Blurring of Distinction between Zionism and Judaism Fuelled by Israeli Actions

Cape Times (South Africa), February 4, 2009 | Go to article overview
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Blurring of Distinction between Zionism and Judaism Fuelled by Israeli Actions


BYLINE: Martin Jansen and Eddie Cottle

Milton Shain (February 2) deliberately equates the public statements by Deputy Minister of Foreign Affairs Fatima Hajaig about the power and influence of Jews with the anti-Semitism of the Middle Ages in Europe. This tends to exaggerate the minister's clumsy and politically incorrect references to Jews (as opposed to Zionists), and therefore renders her entire statement "anti-Semitic", deflecting whatever else she had to say.

Shain correctly states that anti-Zionism and anti-Semitism cannot be axiomatically equated. But he achieves exactly that through a sleight of hand by claiming that "much anti-Zionist rhetoric ... is riddled with anti-Jewish motifs that go beyond the bounds of normal political conflict".

He then explains the nature of this phenomenon by citing the strongly anti-Semitic views of many Muslim extremists in the Arab world. In doing so, he attempts to neutralise many of us who are opposed to Israel and Zionism, virtually putting us on the back foot in expressing such views, for fear that we, too, might be labelled as racist "anti-Semites".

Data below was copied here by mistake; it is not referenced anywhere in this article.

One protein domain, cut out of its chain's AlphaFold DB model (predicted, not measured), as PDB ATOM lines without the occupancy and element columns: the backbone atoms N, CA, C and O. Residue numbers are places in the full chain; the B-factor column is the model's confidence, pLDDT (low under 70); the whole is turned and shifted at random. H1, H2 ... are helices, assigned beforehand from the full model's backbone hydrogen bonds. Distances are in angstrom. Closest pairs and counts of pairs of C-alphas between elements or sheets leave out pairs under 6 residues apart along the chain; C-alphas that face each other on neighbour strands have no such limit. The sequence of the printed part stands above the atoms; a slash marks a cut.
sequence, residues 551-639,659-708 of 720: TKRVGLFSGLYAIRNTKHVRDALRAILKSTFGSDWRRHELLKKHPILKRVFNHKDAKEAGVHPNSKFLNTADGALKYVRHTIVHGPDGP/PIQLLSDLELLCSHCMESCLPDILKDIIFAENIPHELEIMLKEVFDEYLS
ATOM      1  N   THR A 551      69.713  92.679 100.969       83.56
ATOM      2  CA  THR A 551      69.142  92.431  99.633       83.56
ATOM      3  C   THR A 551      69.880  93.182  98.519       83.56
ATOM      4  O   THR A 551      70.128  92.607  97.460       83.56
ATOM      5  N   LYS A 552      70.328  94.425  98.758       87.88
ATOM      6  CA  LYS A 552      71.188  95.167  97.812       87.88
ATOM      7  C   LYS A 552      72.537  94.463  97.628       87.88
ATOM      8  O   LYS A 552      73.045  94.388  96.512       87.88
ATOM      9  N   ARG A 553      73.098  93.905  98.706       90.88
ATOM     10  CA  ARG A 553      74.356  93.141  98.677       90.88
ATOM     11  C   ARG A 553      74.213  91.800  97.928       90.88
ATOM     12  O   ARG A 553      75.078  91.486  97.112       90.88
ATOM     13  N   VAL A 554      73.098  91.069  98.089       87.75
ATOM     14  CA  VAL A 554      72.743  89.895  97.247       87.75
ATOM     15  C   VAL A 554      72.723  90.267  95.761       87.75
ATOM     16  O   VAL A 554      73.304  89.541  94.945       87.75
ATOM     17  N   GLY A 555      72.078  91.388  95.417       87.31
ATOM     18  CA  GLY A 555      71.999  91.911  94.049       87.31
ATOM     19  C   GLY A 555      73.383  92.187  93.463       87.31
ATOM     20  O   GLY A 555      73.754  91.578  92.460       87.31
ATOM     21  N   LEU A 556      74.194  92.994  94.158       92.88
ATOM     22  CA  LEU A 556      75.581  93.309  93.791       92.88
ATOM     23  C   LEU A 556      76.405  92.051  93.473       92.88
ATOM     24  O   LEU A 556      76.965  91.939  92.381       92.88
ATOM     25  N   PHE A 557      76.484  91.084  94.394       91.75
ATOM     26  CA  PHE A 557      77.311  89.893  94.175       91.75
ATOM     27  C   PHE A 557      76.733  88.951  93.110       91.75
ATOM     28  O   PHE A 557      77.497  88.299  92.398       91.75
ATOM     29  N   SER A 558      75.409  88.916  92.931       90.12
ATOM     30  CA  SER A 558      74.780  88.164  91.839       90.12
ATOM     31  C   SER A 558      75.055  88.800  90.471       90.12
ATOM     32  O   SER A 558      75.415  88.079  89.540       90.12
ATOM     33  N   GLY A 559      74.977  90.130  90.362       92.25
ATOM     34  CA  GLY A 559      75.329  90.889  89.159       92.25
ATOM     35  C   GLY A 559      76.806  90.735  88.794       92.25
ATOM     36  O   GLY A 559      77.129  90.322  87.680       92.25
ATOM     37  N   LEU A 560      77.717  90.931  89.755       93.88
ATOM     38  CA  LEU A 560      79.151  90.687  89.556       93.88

Moreover, Shain and liberal commentators who have expressed similar distaste for the minister's clumsy statements equate anti-Semitism today, which is born primarily out of Israel's brutal colonial regime in the Middle East, with the anti-Semitism of pre-1945. This position is fundamentally flawed and ahistorical. Anti-Semitism before World War 2 flourished for centuries in most parts of Europe, causing the majority of Jews to be part of a politically oppressed and socially marginalised group and regular victims of prejudice and pogroms.

Because of this, most Jews were part of the lower echelons of European society, as part of the emerging working class and small traders. Large sections of Jewish people were part of emerging radical socialist movements that promised liberation and equality for all.

Since 1945, however, as a consequence of the immense international sympathy and guilt among Europeans due to the Holocaust, the founding of Israel as an ally of United States and British imperialism in the Middle East and the legitimising of Israel, the anti-Zionist movement among Jewish people has weakened.

This leaves many people, especially those severely affected by Israeli domination, with the clear impression that most Jewish people are supporters of the colonial state of Israel.

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